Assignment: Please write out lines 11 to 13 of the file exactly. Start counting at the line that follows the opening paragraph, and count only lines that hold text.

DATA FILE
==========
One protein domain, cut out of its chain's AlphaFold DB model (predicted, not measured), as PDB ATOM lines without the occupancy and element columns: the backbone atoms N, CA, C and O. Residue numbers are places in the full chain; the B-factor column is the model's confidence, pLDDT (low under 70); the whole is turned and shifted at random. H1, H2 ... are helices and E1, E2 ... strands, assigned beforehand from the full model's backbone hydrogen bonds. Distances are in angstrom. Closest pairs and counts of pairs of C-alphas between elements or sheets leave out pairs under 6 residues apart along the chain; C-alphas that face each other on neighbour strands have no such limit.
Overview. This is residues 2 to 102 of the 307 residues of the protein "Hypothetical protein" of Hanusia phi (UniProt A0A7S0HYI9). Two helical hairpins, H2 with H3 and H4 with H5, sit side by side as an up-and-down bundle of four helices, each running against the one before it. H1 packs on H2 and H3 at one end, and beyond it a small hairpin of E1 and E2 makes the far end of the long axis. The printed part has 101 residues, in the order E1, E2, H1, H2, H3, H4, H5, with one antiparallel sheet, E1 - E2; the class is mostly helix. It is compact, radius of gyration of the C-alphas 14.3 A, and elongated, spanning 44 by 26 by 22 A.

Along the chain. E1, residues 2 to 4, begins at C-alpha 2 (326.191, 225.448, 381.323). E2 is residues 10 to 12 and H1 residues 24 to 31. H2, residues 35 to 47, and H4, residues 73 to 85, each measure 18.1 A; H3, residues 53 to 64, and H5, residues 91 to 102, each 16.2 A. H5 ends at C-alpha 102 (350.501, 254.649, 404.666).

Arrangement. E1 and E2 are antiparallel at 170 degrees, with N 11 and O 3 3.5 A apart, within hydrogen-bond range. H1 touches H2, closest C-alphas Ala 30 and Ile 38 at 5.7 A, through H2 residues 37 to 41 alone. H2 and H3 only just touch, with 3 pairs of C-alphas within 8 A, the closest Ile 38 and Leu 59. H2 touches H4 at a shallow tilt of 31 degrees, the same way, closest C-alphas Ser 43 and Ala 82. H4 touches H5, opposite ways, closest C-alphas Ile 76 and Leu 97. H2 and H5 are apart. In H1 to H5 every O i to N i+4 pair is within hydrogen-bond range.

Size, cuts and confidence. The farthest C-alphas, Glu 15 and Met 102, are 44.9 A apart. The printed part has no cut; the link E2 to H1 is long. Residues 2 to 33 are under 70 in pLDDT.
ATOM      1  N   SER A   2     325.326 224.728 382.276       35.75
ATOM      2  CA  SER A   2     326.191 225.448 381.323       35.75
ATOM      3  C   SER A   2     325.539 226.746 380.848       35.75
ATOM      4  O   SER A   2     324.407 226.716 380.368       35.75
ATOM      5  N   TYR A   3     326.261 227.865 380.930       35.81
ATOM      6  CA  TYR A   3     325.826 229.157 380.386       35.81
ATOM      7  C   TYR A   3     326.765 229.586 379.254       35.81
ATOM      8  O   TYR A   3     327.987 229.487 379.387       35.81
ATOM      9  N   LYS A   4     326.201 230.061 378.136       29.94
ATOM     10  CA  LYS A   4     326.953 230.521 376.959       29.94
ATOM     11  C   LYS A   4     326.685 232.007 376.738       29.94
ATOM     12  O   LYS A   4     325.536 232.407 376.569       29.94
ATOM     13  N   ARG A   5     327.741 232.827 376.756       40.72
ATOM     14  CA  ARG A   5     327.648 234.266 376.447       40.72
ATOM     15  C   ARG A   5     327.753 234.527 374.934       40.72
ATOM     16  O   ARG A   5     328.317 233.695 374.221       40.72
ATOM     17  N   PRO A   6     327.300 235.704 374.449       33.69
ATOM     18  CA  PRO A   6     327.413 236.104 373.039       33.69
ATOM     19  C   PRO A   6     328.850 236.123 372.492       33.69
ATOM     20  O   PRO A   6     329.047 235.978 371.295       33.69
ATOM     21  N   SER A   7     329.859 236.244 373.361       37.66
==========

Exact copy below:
ATOM      7  C   TYR A   3     326.765 229.586 379.254       35.81
ATOM      8  O   TYR A   3     327.987 229.487 379.387       35.81
ATOM      9  N   LYS A   4     326.201 230.061 378.136       29.94